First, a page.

Most prehistoric paints were made from minerals like hematite, iron and limonite that oxidize and combine to form a pigment called ochre. Charcoal, burned bones and ground calcite were also used. These materials were mixed with animal fat or other binding materials to form the paint.
Many pigments were created from various blends of oxidized iron and other minerals. Red and yellow ochre are examples commonly seen in prehistoric cave paintings. Prehistoric people mined these from the earth and probably traveled significant distances to get the right pigments. For example, the ochre used in the famous cave paintings at Lascaux probably came from 25 miles away. Ochre was highly valued and was used to color pottery and tools. Archaeologists believe that it had religious significance because it is often found in burials and at religious sites.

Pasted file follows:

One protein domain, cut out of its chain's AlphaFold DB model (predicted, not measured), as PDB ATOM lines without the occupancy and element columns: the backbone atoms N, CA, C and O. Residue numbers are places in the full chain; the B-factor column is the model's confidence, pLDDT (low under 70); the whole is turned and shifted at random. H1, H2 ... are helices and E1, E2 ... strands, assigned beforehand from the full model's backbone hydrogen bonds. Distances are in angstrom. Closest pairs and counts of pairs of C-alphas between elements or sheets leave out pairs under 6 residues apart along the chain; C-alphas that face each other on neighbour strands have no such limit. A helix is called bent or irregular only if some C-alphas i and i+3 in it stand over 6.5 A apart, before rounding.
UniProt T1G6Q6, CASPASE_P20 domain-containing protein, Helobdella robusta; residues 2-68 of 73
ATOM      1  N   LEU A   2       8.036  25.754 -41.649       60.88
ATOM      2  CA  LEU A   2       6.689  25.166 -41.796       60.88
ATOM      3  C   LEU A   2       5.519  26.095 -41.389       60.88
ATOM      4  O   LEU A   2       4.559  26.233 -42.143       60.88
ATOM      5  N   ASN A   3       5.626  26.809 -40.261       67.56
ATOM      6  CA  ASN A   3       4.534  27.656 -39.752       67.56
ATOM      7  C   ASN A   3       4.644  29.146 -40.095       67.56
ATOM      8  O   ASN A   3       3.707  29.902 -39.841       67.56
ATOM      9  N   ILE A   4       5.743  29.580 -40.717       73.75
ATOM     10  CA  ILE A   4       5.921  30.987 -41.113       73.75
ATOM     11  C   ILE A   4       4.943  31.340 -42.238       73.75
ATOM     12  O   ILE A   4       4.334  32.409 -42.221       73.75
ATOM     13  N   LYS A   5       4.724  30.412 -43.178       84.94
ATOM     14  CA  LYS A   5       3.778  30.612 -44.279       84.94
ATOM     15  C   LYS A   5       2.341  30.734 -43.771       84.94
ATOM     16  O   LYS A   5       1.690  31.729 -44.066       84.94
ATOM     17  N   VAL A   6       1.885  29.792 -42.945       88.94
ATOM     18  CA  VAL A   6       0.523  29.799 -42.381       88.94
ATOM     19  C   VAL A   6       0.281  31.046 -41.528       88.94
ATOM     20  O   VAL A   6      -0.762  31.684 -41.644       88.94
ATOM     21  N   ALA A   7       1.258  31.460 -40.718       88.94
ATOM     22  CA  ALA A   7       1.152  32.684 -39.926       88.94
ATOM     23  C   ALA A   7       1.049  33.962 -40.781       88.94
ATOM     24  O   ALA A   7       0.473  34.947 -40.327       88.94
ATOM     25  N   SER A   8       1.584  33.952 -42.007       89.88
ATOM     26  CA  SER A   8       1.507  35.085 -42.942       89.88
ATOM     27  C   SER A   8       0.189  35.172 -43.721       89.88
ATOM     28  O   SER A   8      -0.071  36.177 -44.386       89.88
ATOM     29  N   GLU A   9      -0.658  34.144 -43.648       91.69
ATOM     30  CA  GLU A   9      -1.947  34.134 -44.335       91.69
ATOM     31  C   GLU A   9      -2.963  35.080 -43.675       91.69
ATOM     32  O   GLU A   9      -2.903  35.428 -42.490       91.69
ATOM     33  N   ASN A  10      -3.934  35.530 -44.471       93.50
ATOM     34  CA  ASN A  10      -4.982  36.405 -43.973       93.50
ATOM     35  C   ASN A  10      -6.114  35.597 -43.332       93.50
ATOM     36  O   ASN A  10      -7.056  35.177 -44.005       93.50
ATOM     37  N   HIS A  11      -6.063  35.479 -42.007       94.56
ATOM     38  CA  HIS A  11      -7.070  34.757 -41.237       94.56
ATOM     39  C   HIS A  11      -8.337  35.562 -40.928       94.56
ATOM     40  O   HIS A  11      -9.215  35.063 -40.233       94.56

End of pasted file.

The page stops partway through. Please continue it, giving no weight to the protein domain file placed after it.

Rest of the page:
Clay may have been used as a binding agent in order to create crayon-like sticks, whereas liquids such as water and vegetable juice were used to create a thinner paint. Liquid paint was applied using fingers, natural materials like lichen or horsehair brushes. Another common technique was blowing paint through a hollow bone to create a spray. This was often blown over hands to create an outline or used to color large areas.